The Dutch West India Company was founded in 1621 to exploit the territory that today encompasses Suriname. Dutch supremacy was periodically interrupted by English and French attacks and by a slave insurrection in 1762–63.
The English territory of Guiana was given to the Dutch in the Treaty of Breda, but in 1815, the Congress of Vienna gave the area that is now known as Guyana to Britain while reaffirming the Dutch supremacy over what is now Suriname.
In 1954, Suriname officially became a self-governing part of the kingdom of the Netherlands and became fully independent in 1975. In 1980, a military government replaced the civilian one with a socialist republic.
It continued to rule until 1987, when international pressure finally forced a democratic election. Many guerilla groups formed during the turbulent 1980s and did considerable damage to the fragile infrasctructure.
Democracy was restored in 1988 and guerrilla activity decreased. In 1989, the military once again overthrew the civilian government, but an elected government returned to power in 1991.
The Republic of Suriname (formerly known as Netherlands Guiana and Dutch Guiana) lies between French Guiana to the east and Guyana to the west and is in the northern part of the South American continent. It shares a border with Brazil in the south and the northern border is the Atlantic ocean.
The tiny country is involved in border disputes with its neighbour, French Guiana. Its neighbour to the west, Guyana, is seeking United Nations arbitration to settle its dispute with Suriname over oil-rich waters.
The population of Suriname is small and situated mostly along the coastline. The terrain consists of tropical rainforest with rolling hills and swamps and it is home to many species of diverse flora and fauna.
Official name: Republic of Suriname
Government type: Constitutional democracy
Languages: Dutch (official), English (widely spoken), Sranang Tongo (Surinamese, sometimes called Taki-Taki, is native language of Creoles and much of the younger population and is the language of choice among others), Hindustani (a dialect of Hindi), Javanese.
Ethnic diversity: Hindustani 37%, Creole (mixed white and black) 31%, Javanese 15%, Maroons (their African ancestors were brought to the country in the 17th and 18th centuries as slaves and escaped to the interior) 10%, Amerindian 2%, Chinese 2%, white 1%, other 2%.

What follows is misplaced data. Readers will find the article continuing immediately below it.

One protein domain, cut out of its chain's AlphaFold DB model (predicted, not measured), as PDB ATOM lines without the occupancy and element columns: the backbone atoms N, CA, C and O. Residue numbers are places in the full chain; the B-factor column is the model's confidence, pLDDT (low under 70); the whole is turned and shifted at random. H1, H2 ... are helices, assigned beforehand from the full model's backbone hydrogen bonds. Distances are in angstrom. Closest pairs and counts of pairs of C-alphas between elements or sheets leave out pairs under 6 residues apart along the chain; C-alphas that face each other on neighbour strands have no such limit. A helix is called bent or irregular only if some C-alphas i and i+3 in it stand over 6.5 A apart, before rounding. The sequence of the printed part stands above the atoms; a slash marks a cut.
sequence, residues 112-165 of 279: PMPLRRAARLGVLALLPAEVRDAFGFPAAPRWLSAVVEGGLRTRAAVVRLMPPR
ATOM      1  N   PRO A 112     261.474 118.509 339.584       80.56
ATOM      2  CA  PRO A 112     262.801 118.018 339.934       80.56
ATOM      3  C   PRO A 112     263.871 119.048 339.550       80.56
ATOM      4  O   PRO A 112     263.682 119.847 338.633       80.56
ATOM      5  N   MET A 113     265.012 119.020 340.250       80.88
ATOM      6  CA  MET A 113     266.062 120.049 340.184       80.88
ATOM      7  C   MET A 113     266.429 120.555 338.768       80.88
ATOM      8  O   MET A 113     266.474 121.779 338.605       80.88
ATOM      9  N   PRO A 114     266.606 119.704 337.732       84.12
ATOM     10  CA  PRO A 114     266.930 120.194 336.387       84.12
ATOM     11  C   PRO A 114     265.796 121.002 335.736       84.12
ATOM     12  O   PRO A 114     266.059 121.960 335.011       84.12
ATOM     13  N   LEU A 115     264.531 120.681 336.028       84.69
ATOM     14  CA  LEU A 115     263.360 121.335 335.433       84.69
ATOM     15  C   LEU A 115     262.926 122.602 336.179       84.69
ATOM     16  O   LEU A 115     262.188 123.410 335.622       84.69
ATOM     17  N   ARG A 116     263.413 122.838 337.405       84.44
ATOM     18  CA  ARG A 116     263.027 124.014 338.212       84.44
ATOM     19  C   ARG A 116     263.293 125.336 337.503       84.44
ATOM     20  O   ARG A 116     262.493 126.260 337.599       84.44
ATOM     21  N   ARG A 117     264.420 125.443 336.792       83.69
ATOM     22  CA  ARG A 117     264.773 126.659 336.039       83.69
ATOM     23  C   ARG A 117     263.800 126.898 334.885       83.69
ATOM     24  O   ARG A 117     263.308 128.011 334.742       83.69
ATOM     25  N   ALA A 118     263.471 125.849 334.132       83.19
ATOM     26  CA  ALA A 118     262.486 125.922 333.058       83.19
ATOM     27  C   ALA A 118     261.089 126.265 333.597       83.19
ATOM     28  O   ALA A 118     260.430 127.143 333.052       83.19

Literacy rate: Total population over 15 years of age: 93%;
male: 95%; female: 91% (1995 estimate)
Religion: Hindu 27.4%, Protestant 25.2% (predominantly Moravian), Roman Catholic 22.8%, Muslim 19.6%, indigenous beliefs 5%.
Political parties and leaders: More than 17 political parties participate in the Suriname democracy that is based on its 1987 constitution. The government is the National Assembly, which consists of 51 members. These members are elected every five years.
The assembly elects the head of the executive branch, the president, by a two-third majority. If no candidate achieves such a majority, the president is elected by the People’s Assembly, a 340-member institute consisting of the National Assembly and regional representatives.
Political pressure groups and leaders: Association of Indigenous Village Chiefs, leader Ricardo Pane; Association of Saramaccan Authorities or Maroon, head Captain Wase; Women’s Parliament Forum or PVF, Iris Gilliad.
International organisation participation includes: ACP, Caricom, FAO, G-77, IADB, IBRD, ICAO, ICFTU, ICRM, IDB, IFAD, IFRCS, IHO, ILO, IMF, IMO, Interpol, IOC, ITU, LAES, MIGA, NAM, OAS, OIC, OPANAL, OPCW, PCA, UN, UNCTAD, UNESCO, UNIDO, UPU, WCL, WHO, WIPO, WMO, WTO.
Military branches: National Army (includes small Navy and Air Force elements).
Military manpower – military age: 18 years of age, there is no conscription.
Military manpower: There are approximately 111,582 males aged between 18 and 49.
Location: Northern South America, bordering the North Atlantic Ocean, between French Guiana and Guyana.
Area: total: 163,270sq km; land: 161,470sq km; water: 1800 sq km.
Land boundaries: Total: 1707km; border countries: Brazil 597km, French Guiana 510km, Guyana 600km
Maritime claims: Territorial sea: 12 nm; exclusive economic zone: 200 nm
Climate: Tropical; moderated by trade winds
Terrain: Mostly rolling hills; narrow coastal plain with swamps.
Natural resources: Timber, hydropower, fish, kaolin, shrimp, bauxite, gold, and small amounts of nickel, copper, platinum, iron ore.
Land use: Arable land: 0.37%; permanent crops: 0.06%; other: 99.57% (2001).
Environment – current issues: Deforestation as timber is cut for export; pollution of inland waterways by small-scale mining activities.
Environment – international agreements: Suriname is party to: Biodiversity, Climate Change, Desertification, Endangered Species, Law of the Sea, Marine Dumping, Ozone Layer Protection, Ship Pollution, Tropical Timber 94, Wetlands.
Economy: The strongest impact on Suriname’s economy comes from the bauxite industry, bauxite accounts for 70% of export earnings.
Agriculture accounts for around 15% of the gross domestic product. The main crop is rice but sugarcane, coffee, bananas, and coconuts are also cultivated.
Suriname must introduce structural reforms in its monetary and fiscal policies to help bolster its present economic prospects.
The Dutch Government has agreed to restart the previously suspended flow of aid, which will potentially allow Suriname to access international development financing.
GDP: $3373.52 per person
GDP – real growth rate: 4.2% (2004 est)
Industries: Bauxite and gold mining, alumina production, oil, lumbering, food processing, fishing
Exports: Alumina, crude oil, lumber, shrimp and fish, rice, bananas.
Import: Capital equipment, petroleum, foodstuffs, cotton, consumer goods.
Labour force: 104,000 (2003)
Unemployment rate: 17% (2000)
Currency: Surinamese Guilder (SRG)
Sources: Politinfo.com, CIA World fact book, Infoplease.com, Nationmaster.com